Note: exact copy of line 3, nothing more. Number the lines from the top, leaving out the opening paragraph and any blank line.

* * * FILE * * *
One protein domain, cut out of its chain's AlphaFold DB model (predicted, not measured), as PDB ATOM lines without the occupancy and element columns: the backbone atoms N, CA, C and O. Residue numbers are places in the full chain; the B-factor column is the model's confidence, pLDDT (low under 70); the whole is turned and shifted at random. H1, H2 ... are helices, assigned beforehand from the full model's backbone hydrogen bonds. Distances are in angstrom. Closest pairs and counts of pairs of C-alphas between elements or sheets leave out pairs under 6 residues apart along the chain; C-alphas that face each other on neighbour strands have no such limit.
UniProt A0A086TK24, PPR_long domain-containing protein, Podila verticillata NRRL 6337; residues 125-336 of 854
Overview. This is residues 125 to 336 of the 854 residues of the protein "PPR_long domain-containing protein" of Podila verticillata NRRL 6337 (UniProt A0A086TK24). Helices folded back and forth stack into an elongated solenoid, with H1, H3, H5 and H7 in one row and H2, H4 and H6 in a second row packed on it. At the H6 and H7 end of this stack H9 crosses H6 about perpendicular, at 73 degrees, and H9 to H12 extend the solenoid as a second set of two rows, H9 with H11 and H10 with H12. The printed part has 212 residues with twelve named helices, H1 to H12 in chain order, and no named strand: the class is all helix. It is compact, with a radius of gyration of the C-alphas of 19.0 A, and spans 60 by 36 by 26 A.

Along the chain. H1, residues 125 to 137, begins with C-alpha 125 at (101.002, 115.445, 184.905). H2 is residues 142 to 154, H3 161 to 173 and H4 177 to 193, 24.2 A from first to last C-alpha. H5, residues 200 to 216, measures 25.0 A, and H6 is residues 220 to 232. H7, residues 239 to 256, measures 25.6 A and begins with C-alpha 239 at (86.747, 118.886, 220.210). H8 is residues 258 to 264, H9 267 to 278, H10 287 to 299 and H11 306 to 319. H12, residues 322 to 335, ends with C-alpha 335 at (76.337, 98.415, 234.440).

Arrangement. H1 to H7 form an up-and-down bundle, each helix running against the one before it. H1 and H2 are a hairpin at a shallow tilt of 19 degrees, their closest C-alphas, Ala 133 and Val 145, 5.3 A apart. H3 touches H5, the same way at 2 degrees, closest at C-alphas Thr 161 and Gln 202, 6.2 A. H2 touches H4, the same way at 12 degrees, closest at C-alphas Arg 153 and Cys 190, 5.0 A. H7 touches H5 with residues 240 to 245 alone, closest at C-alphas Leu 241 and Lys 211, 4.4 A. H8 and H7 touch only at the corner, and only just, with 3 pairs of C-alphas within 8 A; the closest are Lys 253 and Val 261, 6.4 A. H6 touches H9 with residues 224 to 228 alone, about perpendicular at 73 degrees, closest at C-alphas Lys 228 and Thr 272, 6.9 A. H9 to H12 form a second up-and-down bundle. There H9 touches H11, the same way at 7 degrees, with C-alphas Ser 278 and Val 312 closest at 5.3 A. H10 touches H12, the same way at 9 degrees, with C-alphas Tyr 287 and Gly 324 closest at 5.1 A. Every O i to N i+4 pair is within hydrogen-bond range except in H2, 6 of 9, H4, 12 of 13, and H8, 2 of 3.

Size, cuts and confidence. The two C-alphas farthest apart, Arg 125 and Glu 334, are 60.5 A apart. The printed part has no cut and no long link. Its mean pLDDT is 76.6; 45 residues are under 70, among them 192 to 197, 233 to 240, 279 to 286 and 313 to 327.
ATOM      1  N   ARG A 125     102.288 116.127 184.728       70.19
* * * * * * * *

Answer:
Along the chain. H1, residues 125 to 137, begins with C-alpha 125 at (101.002, 115.445, 184.905). H2 is residues 142 to 154, H3 161 to 173 and H4 177 to 193, 24.2 A from first to last C-alpha. H5, residues 200 to 216, measures 25.0 A, and H6 is residues 220 to 232. H7, residues 239 to 256, measures 25.6 A and begins with C-alpha 239 at (86.747, 118.886, 220.210). H8 is residues 258 to 264, H9 267 to 278, H10 287 to 299 and H11 306 to 319. H12, residues 322 to 335, ends with C-alpha 335 at (76.337, 98.415, 234.440).